2013 Northeast Pasture Consortium Annual Meeting Northeast Pasture Research and Extension Consortium 2016 Annual Meeting, Manchester, NH, February 6-7, 2013

At 7:00 PM, the members returned to Salon A for the Evening Session, Producer Showcase - Bedded Pack, the Complete Scoop. Mark Russell, Swallowdale Farm, Orwell, VT gave his presentation, Bedded Pack - Challenges and Benefits. Below is a picture of the barn housing the bedded pack. Note a clean alleyway between the pack and the feeding stanchions.

clean alleyway

A major challenge is to design and build housing that is big enough to house the dairy herd and have sidewalls that can take the pressure of the bedded pack as it builds up overwinter against them. The fa-cility is a major investment, but if designed right, it can lead to these benefits: cow comfort during the winter season, strong sidewalls to keep the building wall from kicking out, and provide a good feeding area when it is too muddy or deep in snow outside. Note skylights to provide some daytime heating.

harvested bedding

The other challenge is to harvest enough bedding material. The bedded pack area is 6000 square feet. The hay stack above is 260 large round bales of reed canarygrass. Two bales of hay are used daily. This has to be covered to keep the bedding material dry so it can soak up urine and dung moisture, be comfortable for cows to lie on, and not be frozen or partially rotted making it difficult to place down. Mark uses a \$2400 bale spinner to unroll hay bales. A bale processor would cost significantly more, from \$10,000 to \$20,000. Note the comfortable cows below on fresh bedding.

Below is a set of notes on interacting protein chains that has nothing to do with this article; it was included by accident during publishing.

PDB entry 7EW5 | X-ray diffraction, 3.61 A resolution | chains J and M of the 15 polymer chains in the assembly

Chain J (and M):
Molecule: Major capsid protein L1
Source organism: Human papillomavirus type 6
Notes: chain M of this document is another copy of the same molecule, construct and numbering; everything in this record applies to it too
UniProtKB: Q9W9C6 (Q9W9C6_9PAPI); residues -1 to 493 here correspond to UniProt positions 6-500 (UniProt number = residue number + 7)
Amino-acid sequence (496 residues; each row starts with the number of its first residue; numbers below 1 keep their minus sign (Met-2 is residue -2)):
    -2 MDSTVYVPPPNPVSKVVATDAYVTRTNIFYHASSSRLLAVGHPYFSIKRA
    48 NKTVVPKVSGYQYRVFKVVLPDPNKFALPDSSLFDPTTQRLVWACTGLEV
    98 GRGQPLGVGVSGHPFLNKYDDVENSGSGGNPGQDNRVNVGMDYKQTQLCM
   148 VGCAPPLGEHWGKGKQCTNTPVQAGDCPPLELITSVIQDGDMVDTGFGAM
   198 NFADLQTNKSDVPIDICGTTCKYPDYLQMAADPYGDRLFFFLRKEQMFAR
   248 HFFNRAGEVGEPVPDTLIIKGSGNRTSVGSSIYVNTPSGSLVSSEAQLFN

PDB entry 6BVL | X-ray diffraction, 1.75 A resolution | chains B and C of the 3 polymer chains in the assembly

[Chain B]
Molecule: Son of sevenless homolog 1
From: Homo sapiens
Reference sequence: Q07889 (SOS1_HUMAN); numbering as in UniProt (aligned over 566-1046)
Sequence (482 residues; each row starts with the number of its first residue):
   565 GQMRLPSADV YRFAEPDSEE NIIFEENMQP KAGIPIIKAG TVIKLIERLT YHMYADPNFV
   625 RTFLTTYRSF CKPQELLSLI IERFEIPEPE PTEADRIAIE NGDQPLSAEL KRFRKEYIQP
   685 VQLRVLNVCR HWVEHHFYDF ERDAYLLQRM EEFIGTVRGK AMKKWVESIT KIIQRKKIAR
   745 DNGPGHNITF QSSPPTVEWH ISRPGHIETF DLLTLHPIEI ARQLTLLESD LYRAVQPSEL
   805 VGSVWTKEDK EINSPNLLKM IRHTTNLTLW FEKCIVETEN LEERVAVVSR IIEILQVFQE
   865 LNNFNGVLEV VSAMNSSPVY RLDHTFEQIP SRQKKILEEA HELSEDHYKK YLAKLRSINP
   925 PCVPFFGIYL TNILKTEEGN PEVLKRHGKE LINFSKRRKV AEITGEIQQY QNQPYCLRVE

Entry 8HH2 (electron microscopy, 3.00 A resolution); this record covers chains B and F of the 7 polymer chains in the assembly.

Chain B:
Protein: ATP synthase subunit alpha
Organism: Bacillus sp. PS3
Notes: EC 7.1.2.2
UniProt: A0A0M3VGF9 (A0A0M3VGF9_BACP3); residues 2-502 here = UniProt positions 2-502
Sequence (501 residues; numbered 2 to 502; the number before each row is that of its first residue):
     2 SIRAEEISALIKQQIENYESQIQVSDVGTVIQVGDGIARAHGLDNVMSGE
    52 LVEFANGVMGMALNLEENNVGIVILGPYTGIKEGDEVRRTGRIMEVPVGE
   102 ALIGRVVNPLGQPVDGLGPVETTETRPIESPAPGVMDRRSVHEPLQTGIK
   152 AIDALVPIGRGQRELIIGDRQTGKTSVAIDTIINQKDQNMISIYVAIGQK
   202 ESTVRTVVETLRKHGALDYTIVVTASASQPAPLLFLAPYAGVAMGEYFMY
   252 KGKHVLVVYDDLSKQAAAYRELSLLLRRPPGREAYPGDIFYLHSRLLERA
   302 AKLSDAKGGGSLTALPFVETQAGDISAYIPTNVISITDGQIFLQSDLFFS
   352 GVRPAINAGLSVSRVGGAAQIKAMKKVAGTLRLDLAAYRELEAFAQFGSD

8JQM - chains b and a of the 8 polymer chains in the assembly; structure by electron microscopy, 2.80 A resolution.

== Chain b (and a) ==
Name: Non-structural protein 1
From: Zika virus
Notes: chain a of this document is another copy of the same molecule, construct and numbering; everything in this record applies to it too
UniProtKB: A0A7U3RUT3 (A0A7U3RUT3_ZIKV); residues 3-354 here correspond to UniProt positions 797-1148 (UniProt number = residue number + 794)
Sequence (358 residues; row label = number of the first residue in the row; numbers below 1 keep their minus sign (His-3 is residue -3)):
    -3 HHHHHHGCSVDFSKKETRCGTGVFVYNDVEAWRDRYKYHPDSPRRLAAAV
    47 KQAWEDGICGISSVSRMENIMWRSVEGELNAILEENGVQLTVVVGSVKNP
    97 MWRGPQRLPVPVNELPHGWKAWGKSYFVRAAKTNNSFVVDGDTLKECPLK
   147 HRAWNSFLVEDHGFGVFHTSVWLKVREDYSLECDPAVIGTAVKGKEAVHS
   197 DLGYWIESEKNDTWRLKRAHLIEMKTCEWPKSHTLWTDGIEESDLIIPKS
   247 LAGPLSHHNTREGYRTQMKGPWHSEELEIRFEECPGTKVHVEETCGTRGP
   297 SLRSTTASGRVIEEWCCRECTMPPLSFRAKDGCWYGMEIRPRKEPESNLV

cows on bedded pack

When spring arrives, the barn is cleaned out with a backhoe, and the manure trucked out to a field in a dump truck. It is placed in a long pile to be composted. Then, it is spread after composting with a manure spreader. The composting stabilizes the nitrogen in the bedding and the manure can be spread in dry weather during the growing season. It beats daily hauling during the winter when it is inclement and nutrients, organics, and bacteria can be lost to leaching or runoff during thaws. If weather conditions are bad enough, daily hauling from a traditional stanchion barn or free-stall setup might be delayed several days creating unsanitary conditions at those facilities.